While it won’t matter to action movie fans, Bruce as Hulk is completely computer generated. And although the action sequences are impressive, you never for a minute forget that it’s mostly CG, especially in the end when Blonsky gets his own Hulk-like abilities and the two battle across Harlem destroying everything in their path.

Suspending disbelief is the name of the game when watching a film like this, yet there is just a little bit too much to suspend to make The Incredible Hulk a truly great superhero movie. For fans, Hulk is redeemed from his recent fall from grace. Yet for everyone else, the film is slightly above average popcorn fare:  fun to watch but largely forgettable.


  • Language/Profanity:  A small amount of profanity. The Lord’s name taken in vain once.
  • Violence/Gore:  A great deal of summer action style violence, largely bloodless, but brutal nonetheless. Street toughs threaten Bruce and a female factory worker he is sweet on. Soldiers chase Bruce through the streets of a Brazilian ghetto shooting at him. The Hulk (and later the evil Hulk) destroys all manner of machinery and buildings to defend himself against attackers. All sorts of military equipment and vehicles (from hummers to helicopters) are destroyed during several long battle sequences. Attacking soldiers and assorted bad guys are thrown around like rag dolls. Plenty of gun violence and explosions. Two CG Hulks beat the stuffing out of one another in the middle of New York City, leaving the expected path of collateral damage to the people, vehicles and buildings in their way. Watching the transformation process from human to Hulk is at times a bit gruesome. Several medical scenes, involving needles and injections, are graphic.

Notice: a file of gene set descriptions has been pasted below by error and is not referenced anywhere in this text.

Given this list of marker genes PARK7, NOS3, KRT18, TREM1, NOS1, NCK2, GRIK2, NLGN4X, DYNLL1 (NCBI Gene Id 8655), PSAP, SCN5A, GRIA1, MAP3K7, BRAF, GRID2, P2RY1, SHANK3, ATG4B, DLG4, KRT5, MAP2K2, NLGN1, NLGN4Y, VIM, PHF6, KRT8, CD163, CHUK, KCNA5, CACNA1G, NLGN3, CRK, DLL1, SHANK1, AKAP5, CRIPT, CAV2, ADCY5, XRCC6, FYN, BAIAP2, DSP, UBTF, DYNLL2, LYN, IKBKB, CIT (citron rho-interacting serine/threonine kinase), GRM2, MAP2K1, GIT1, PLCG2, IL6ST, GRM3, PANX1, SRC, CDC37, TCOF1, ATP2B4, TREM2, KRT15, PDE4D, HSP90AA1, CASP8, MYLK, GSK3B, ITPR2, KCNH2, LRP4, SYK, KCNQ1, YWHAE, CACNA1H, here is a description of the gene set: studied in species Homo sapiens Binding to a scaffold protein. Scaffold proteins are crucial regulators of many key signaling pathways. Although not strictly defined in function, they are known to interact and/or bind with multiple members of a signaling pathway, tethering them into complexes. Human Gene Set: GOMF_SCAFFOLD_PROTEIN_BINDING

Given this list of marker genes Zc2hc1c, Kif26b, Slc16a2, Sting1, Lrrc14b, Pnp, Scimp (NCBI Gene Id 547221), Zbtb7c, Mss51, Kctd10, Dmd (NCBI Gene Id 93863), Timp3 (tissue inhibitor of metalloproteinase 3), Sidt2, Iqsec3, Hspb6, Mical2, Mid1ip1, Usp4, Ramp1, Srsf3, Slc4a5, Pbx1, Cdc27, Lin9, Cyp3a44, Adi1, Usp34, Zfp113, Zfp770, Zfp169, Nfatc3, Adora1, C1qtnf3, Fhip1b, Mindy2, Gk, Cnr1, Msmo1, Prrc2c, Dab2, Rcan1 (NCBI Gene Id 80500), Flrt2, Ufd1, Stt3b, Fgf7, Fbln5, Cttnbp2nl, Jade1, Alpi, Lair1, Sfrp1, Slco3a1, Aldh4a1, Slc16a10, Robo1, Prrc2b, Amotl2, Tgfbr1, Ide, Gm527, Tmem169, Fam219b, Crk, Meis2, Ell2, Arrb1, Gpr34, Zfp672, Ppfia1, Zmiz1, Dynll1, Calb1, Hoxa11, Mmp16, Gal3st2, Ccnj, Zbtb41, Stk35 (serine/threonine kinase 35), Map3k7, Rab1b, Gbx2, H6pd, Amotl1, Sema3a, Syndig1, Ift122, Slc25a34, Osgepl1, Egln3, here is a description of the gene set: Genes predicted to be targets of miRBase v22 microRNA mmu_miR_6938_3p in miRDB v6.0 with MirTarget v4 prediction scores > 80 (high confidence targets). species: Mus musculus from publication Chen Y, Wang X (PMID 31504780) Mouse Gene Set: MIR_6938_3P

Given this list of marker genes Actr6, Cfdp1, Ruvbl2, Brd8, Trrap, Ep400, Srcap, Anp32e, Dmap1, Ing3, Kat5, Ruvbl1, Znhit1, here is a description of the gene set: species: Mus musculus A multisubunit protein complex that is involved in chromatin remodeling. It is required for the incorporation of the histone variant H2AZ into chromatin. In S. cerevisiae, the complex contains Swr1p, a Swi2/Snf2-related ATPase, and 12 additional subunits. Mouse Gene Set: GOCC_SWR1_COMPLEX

• Sex/Nudity:  Bruce spends the night at Betty’s house, but the two don’t sleep together despite the fact that they obviously want to. Later when they are on the lam, the two of them fall into bed together kissing and groping, intending to have sex. They stop themselves, however, when they realize Bruce’s elevated heart rate could turn him into The Hulk. No explicit nudity is shown.
  • Drugs/Alcohol:  One scene where the general is shown in a bar intoxicated and smoking a cigar.
  • Worldview:  We have the standard morality here typical of a superhero flick. Good guy has a power he would rather not have. Bad guys want to use the power for bad things. It would be a stretch to say that there are lessons in the importance of anger management. In this version of the story, Bruce’s character turns into The Hulk seemingly when his pulse hits 200, rather than simply when he gets angry. As a character Bruce Banner exhibits a sort of tragic nobility, sequestering himself from the one he loves to protect her and other innocents from the power he cannot control.